Windows 8 to Show Up On eReaders?

The Register has an interesting story today on Microsoft's plans for their next generation of Windows 8. According to Kevin Turner, Microsoft’s COO, they want to see the OS be loaded on to any number of devices, including ereaders.

“Microsoft will be this year the first company on the planet to have a consistent UI from the smart phone to the tablet to the slate, to the reader to the rich client and to the TV with our Metro UI,” he said. “We know the power of getting that consistent user experience is something our whole product portfolio will benefit from.”

This could indeed happen (assuming Win8 runs in ARM chips), but I don't think it's likely nor do I care all that much.

I'm kinda looking forward to seeing Windows 8 show up on tablets, but I don't care if it shows up on an ereader. First and foremost, most ereaders ship with the OS hidden from the user. That means it doesn't matter if it's running Windows CE (Ectaco Jetbook Color), Win8, Linux (Kindles, Kobo Touch), or Android (Nooks). Until someone hacks the device to get at the OS you usually cannot even tell which OS it is.

Also, if the device is a basic ereader (no Wifi or touchscreen) then I don't think it will even be worth hacking. There's not much you can with it, given the limited hardware. And if it does have decent specs then it will quickly be hacked into a tablet, just like the Nook Touch or Nook Color.

We're probably going to see Win8 on ATMs, signage, cash registers, and other places you don't expect (but can find Windows now). I'm not all that excited about those possibilities, either.  If I cannot use the underlying OS then it doesn't matter to me what it is.

Nate Hoffelder

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Nate Hoffelder is the founder and editor of The Digital Reader: He's here to chew bubble gum and fix broken websites, and he is all out of bubble gum. He has been blogging about indie authors since 2010 while learning new tech skills at the drop of a hat. He fixes author sites, and shares what he learns on The Digital Reader's blog. In his spare time, he fosters dogs for A Forever Home, a local rescue group.

9 Comments

  1. Ellen Hage19 March, 2012

    I would be interested if it meant a re-boot of MS reader as in the lit format.

    Reply
    1. Nate Hoffelder19 March, 2012

      Sorry. MS killed that already.

      And besides, that format is now less capable than Epub2. It’s time to move forward.

      Reply
  2. yuzutea19 March, 2012

    Don’t the technical requirements for WOA licensing mean that this would be an incredibly overpowered e-reader?

    Reply
    1. Nate Hoffelder20 March, 2012

      Yeah, that confused me too. The requirements for the consumer version of Win8 are a 1GHz CPU, 1GB RAM, and 16GB of storage. If the ereader has similar specs then it will surpass the specs of most of my tablets.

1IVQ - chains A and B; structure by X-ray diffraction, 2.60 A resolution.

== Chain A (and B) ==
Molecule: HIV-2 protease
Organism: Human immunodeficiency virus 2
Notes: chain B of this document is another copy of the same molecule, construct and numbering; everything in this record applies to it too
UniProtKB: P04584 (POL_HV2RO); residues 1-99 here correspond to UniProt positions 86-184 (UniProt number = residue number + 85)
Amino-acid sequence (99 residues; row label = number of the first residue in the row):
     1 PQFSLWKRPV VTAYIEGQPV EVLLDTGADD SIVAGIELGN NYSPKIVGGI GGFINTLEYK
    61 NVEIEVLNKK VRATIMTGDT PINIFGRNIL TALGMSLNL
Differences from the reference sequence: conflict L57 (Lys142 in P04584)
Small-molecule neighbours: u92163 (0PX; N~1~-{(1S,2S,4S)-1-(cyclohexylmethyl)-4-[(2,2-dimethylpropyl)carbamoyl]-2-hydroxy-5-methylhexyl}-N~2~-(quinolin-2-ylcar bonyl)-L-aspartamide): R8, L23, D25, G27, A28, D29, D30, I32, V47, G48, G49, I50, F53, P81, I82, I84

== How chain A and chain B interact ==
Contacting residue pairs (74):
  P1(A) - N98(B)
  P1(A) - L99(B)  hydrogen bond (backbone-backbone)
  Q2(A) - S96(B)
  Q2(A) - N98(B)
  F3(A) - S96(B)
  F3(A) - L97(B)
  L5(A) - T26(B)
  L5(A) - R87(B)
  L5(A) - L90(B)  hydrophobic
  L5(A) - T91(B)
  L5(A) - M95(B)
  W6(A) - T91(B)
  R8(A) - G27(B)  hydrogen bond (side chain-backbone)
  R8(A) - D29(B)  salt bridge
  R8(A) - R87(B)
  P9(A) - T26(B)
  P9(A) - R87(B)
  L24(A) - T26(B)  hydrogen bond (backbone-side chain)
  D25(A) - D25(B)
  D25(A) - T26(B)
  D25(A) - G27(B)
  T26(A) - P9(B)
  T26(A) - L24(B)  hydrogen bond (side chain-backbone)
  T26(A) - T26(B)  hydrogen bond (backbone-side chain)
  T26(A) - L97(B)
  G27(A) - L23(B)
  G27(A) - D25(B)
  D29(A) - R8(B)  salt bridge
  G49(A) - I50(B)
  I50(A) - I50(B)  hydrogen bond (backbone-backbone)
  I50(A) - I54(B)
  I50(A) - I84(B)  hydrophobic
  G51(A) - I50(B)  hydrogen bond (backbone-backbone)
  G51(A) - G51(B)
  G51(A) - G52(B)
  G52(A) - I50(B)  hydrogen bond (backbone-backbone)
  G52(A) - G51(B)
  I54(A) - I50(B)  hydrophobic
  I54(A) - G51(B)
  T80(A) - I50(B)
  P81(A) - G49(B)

Reply
      1. fjtorres20 March, 2012

        Well, but that is for the consumer computing version.
        A Win8 Embedded release would definitely not care about storage and odds are RAM requirement would also be lower. Even CPU requirement would be likely be relaxed as there would be little call for background processes in an ereader implementation.
        Do consider that Win8 Arm will be superceding WinCE so, yes, it *will* show up everywhere WinCE is in use today.

        Reply
  3. Xyzzy21 March, 2012

    The Sony Readers before T1 all run MontaVista Linux; one article I just ran across claims the Kindle DX, Illiad, Hanlin eReader v3, and Hanvon all run custom Linux distributions as well. (I’m not counting Android Linux devices, of course.)

    Hacking non-touchscreen devices can definitely be worthwhile, just with a different purpose: instead of giving it a completely different purpose (as with the Nook Touch), the hacks then add features or abilities. PRS+ for pre-T1 Sony Readers is a good example: it adds a dictionary, customizable key bindings, book history, support for custom epub CSS, games, a built-in fb2 to epub converter, and the ability to browse/favorite folders & open files from there, plus it’s localized to a bunch of different languages.

    Reply
  4. […] over a month ago one senior Microsoft  manager said that Windows 8 would show up on ereaders. I didn’t think much of the story at the time, but clearly that was a foreshadow of today’s news.And if you’re thinking […]

    Reply
  5. […] likely going to be a huge market segment where you won’t find Windows.Do you remember how Microsoft wanted t0 have Windows running on an ereader? Yeah, that’s out of the question now. Not very many people will pay an extra $90 to get a […]

    Reply
  6. […] Barnes & Noble is on tap and that it will be entertainment driven.This could be that ereader MS has been wanting to do, and it could also be the entire reason Microsoft got into the partnership with B&N. While I […]

    Reply

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